That limit, I think, should not be a 'hard limit,' as in 'they only get to make this much stuff up.  That would fly in the face of the sharing being suggested.  The limit should be 'hey I didn't agree to handle that.'  Make sure that all the player generated detail doesn't harbor a secret, 'the gamemaster has to run this stuff,' mandate.  As long as the 'connections' created by its existence lead either 'back to it' or to something belonging to a player, everything can just keep on growing.  Standard proprietary stuff, you can't be compelled to be the proprietor for anything.  (Conversely, becareful what you create; you'll be the proprietor.)

Oh, and before I forget; all the Scattershot stuff above (which is meant only as an example of 'how it can be done') is not only for Narrativist play but potentially most any circumstances (just exceptionally Gamemasterful sharing ).  Scattershot gets pretty Narrativist when you pull up the Techniques specifically for Gamemasterful sharing with a Self-Conscious, Auteur approach.  Just wanted to make that clear; things can be a little complicated when describing a game founded on the principles of Transition.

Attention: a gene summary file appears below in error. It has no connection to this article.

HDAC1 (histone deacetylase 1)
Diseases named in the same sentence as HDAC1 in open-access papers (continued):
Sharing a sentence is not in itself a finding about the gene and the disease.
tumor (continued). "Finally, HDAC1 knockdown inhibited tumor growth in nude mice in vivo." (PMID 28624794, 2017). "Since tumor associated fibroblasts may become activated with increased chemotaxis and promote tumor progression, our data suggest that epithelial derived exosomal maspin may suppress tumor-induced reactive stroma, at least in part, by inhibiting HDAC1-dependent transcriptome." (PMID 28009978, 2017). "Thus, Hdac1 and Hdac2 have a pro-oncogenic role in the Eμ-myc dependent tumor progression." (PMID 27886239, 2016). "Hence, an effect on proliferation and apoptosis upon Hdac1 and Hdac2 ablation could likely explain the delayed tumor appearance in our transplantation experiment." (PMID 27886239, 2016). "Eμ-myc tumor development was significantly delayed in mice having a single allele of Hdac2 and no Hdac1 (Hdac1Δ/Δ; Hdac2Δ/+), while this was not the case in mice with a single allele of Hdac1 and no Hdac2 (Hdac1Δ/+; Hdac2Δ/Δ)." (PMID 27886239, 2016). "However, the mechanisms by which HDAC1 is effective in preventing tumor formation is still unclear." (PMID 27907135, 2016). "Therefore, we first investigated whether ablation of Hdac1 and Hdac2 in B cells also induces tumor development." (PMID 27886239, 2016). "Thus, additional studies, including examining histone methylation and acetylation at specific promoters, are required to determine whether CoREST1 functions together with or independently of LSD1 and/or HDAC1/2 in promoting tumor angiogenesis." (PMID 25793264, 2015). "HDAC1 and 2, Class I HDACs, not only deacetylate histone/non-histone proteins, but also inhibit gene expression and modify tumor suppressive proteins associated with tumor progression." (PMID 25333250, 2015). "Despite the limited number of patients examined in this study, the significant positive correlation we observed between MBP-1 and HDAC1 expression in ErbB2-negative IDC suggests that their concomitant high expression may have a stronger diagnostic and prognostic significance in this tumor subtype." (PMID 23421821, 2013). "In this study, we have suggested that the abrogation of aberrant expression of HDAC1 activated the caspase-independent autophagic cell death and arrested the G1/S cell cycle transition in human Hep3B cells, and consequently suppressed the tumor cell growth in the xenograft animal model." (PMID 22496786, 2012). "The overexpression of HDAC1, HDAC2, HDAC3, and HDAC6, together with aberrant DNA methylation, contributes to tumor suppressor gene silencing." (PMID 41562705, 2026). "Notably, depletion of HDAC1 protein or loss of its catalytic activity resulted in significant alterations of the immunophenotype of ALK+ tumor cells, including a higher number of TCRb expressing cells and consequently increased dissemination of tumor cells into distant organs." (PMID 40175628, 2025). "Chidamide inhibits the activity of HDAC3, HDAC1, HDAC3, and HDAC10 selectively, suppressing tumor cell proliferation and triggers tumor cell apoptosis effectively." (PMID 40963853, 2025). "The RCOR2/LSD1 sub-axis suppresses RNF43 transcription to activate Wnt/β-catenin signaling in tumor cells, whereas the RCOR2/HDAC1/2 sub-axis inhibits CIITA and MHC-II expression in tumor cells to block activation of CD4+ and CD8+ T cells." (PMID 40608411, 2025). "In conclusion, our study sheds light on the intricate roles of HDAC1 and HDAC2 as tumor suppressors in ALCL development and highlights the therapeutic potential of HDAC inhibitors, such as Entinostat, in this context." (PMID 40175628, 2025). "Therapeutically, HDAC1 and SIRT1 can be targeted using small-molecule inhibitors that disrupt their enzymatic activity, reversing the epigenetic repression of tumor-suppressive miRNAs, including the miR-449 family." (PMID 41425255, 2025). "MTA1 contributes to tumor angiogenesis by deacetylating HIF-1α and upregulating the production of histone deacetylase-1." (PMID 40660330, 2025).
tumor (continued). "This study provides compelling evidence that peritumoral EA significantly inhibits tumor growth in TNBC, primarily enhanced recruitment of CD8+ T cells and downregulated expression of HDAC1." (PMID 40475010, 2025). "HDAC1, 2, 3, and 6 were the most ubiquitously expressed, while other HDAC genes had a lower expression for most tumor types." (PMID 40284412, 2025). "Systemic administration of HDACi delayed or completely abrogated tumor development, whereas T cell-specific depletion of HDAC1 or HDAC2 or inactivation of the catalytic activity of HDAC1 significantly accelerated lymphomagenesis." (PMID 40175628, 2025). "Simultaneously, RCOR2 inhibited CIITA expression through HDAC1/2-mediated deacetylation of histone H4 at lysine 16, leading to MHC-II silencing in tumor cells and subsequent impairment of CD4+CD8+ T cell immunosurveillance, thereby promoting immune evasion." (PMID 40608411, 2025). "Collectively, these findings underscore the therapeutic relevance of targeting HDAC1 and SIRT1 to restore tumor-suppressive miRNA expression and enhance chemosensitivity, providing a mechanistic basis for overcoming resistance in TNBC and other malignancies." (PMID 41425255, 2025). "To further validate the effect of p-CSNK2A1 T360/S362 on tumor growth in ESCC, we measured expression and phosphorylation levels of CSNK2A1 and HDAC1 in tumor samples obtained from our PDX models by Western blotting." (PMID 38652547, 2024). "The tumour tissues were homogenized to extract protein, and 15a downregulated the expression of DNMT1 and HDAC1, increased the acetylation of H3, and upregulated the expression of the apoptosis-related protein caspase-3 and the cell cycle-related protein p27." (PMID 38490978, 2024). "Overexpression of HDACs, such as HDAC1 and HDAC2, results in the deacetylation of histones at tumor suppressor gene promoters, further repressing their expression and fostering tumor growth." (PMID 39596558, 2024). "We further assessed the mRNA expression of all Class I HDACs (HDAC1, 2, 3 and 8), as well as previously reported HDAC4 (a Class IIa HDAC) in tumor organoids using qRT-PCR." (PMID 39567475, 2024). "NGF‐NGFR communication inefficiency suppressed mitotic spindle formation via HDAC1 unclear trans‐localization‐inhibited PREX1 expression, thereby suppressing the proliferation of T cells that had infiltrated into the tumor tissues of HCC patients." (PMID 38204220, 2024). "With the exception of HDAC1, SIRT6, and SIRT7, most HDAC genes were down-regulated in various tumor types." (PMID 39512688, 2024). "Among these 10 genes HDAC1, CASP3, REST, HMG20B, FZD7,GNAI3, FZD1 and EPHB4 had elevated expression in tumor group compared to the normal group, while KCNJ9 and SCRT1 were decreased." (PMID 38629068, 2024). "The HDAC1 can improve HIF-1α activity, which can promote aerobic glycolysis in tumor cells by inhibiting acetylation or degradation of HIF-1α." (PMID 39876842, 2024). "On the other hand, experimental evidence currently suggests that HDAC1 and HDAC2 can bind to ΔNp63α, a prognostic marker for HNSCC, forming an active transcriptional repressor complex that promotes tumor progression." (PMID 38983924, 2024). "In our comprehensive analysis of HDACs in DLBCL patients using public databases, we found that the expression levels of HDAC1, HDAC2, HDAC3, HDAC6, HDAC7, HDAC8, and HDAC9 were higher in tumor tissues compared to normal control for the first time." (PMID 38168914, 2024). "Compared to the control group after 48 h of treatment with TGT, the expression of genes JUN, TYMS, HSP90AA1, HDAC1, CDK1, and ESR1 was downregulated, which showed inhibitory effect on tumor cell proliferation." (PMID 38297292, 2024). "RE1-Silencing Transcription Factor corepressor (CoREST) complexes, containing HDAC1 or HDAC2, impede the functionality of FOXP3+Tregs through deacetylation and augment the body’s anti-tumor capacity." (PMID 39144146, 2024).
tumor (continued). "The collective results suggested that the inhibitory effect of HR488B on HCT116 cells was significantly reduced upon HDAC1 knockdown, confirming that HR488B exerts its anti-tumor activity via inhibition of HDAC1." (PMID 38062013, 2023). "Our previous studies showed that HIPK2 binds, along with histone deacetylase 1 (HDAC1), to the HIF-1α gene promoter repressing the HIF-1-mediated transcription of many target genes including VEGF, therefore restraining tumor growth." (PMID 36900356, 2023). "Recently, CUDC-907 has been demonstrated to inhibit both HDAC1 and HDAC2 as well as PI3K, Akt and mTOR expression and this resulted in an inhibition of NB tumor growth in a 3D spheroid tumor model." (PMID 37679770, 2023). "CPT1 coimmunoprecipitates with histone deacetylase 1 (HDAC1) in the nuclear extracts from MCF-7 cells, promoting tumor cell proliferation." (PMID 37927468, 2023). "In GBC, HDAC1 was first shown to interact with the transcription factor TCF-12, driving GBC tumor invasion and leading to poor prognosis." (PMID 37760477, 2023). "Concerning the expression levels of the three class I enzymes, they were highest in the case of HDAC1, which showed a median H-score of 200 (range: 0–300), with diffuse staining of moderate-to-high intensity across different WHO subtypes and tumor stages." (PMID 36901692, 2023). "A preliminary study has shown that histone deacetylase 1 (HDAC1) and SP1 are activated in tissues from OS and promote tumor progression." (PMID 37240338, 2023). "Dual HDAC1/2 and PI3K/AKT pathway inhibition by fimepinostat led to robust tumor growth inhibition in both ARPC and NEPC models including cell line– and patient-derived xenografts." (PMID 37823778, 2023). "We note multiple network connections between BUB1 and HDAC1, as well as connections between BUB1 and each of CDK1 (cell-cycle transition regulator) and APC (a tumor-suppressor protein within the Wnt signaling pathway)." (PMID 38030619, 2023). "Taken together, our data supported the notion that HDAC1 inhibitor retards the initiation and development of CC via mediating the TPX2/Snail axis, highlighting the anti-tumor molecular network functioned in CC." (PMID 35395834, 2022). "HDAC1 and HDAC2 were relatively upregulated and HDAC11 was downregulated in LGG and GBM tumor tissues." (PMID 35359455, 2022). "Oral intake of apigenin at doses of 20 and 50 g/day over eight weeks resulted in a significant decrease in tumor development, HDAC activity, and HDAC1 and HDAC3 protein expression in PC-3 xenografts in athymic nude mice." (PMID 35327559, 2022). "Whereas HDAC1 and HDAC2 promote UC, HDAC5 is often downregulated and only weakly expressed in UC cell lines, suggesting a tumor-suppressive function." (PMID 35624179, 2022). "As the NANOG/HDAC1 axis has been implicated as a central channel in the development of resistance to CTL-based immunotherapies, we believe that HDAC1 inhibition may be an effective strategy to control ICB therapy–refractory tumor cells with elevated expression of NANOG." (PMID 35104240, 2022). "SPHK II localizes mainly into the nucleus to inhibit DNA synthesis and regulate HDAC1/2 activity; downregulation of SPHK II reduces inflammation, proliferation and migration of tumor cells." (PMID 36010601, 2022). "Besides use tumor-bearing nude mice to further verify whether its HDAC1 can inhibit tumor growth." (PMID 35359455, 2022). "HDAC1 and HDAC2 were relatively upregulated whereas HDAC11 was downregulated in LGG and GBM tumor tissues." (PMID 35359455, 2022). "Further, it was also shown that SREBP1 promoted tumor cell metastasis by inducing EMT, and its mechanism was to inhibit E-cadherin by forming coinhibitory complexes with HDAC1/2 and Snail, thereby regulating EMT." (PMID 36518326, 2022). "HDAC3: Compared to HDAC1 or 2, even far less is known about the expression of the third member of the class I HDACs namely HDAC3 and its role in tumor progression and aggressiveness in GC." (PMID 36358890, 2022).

Fang Langford

p. s. Oh yeah, Thanks!
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greyorm
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« Reply #21 on: June 10, 2002, 10:38:21 AM »

Jake, let me defend myself here quick by noting that my comments about traditional games not being fun were not meant as my serious stance on the issue -- they were meant to look at the situation in question in reverse.

That the reversed situation is blatantly absurd to both of us (ie: the statement that players can't have fun in traditional games) should tell you why I found the supposition that lack of GM control equated a lack of fun similarly absurd for the same reasons.

Further, you'll note within the post, directly after the statements about the lack of traditional player fun, I stated I was being facetious.  This, I would have hoped, would have been a dead giveaway as to my intentions with my statements, but I apologize for the confusion nonetheless.

So no, there is no double-standard going on here, not from me at any rate, nor any assumptions (certainly none that have "come to characterize the Indie gaming scene").

I hope that clarifies the nature my post for you (?)
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Rev. Ravenscrye Grey Daegmorgan
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Mike Holmes
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« Reply #22 on: June 10, 2002, 10:39:57 AM »

Quote from: contracycle
I would fear that they become decreasingly distinct as control is shared - both are attempting/obliged to make descriptions about the environment.